Whose suggested kids not play with their food? I suppose I don’t see the big deal as long as they are curious and eating. It was in that play that he explored texture, shape, and taste. It was in that play that he took his time eating, making different pairings along with different pretend scenarios. It was cute, but it was also him building his taste palette, making good food choices on his own. Besides, I’ll take a little play with a lot of healthy eating any day.
Happy Friday, I hope my three-year-old inspires you to eat a bit healthier today and everyday. I’m going to go grab a few carrots right now.
The forecast calls for 5-7 inches of snow, and we’re making preparations for the day, and for the next few days. With inclement weather on the horizon, what is a writer to do? Stay in where it’s warm, write, and revise of course. Hope your Sunday isn’t as snow covered, but if it is, please stay safe and warm.
Handwriting Thank You (link)
A Split Second Decision (link)
Fatherhood, a Snapshot (link)
We go through love (link)
Saturday mornings were made for siblings sharing laughs, a yellow plush giraffe and a red caterpillar, for lying around in orange pajamas, and taking in the gray day.
With so much recent public discussion about the politics of parenting in this macro, policy shifting sense, I’ve been thinking a lot about the dozens of micro choices we make as parents every day. Every moment seems to be a shifting, a debate within ourselves as to how to parent, and what we do about time.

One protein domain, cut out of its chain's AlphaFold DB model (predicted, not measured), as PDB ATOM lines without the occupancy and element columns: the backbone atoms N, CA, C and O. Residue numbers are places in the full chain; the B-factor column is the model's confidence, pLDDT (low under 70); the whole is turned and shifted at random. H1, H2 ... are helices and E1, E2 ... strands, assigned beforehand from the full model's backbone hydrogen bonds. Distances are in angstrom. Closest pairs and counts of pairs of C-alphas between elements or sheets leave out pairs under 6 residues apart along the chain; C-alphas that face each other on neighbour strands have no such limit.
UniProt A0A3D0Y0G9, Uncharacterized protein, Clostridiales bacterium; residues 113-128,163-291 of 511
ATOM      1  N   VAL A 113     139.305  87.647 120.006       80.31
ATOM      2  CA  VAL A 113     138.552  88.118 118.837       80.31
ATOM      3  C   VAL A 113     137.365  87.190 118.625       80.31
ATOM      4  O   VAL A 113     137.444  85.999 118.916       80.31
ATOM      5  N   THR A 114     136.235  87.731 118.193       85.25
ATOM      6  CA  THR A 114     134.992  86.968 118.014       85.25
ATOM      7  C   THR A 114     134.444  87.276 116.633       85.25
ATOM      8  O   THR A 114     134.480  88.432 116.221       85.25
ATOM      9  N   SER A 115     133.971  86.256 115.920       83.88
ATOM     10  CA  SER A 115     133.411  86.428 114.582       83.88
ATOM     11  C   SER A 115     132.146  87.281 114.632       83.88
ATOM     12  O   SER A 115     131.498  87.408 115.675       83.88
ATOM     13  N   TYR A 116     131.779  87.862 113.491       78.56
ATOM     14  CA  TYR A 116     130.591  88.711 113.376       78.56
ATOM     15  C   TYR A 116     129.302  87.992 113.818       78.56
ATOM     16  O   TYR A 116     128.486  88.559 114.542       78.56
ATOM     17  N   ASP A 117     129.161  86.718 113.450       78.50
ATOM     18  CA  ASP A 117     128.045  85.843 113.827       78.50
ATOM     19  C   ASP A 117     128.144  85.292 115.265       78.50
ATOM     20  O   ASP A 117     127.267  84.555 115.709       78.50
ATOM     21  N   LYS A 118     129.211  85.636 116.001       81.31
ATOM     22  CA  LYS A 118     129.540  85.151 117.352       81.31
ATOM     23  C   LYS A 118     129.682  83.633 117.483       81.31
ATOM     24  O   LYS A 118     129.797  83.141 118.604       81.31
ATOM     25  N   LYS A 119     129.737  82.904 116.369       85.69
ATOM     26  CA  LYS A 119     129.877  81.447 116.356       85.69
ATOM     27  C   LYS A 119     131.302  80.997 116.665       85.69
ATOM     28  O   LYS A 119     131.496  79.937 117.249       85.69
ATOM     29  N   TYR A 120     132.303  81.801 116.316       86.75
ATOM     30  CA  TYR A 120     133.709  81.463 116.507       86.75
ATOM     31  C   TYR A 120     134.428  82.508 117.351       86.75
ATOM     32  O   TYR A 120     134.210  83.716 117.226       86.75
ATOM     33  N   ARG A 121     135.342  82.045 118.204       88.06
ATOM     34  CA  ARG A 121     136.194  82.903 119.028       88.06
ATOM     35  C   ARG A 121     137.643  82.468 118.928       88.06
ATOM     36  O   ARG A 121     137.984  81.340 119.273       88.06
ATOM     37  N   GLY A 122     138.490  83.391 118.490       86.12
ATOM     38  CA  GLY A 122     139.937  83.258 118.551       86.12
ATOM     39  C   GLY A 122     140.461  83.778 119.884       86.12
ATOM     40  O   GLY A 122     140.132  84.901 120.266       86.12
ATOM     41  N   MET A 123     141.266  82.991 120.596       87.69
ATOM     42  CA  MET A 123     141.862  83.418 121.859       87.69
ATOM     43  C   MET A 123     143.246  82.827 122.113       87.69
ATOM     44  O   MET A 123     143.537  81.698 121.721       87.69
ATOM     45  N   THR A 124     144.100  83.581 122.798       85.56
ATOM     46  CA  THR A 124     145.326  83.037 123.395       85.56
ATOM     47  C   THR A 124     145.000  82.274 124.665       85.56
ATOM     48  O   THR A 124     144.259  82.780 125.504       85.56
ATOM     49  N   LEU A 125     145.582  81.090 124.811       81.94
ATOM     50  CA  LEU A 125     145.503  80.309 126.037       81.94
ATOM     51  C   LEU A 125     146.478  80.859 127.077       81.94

The other morning as I gathered my things, a bag on each arm, my wedges (and my flats), a snack for my commute, my three year old, with his pleading brown eyes looked to me and said, “I want to go with you.” It was in that split second that I had to think, to possibly craft a response, a clever one, a concise one (as I was already a bit behind schedule). I thought to myself, I needed to let him down easy, counter his request with a promise to pick him up from school or take him to school the next day. But in that split second, or maybe many more seconds later, I realized where I was headed (work) was fixed. My job (though I had a big program going on that day) wasn’t going anywhere, it would be there when I got there, even if I got into the office just a few minutes later than I had planned. I would still be early and prepared, the work would still get done, and the program would still go on.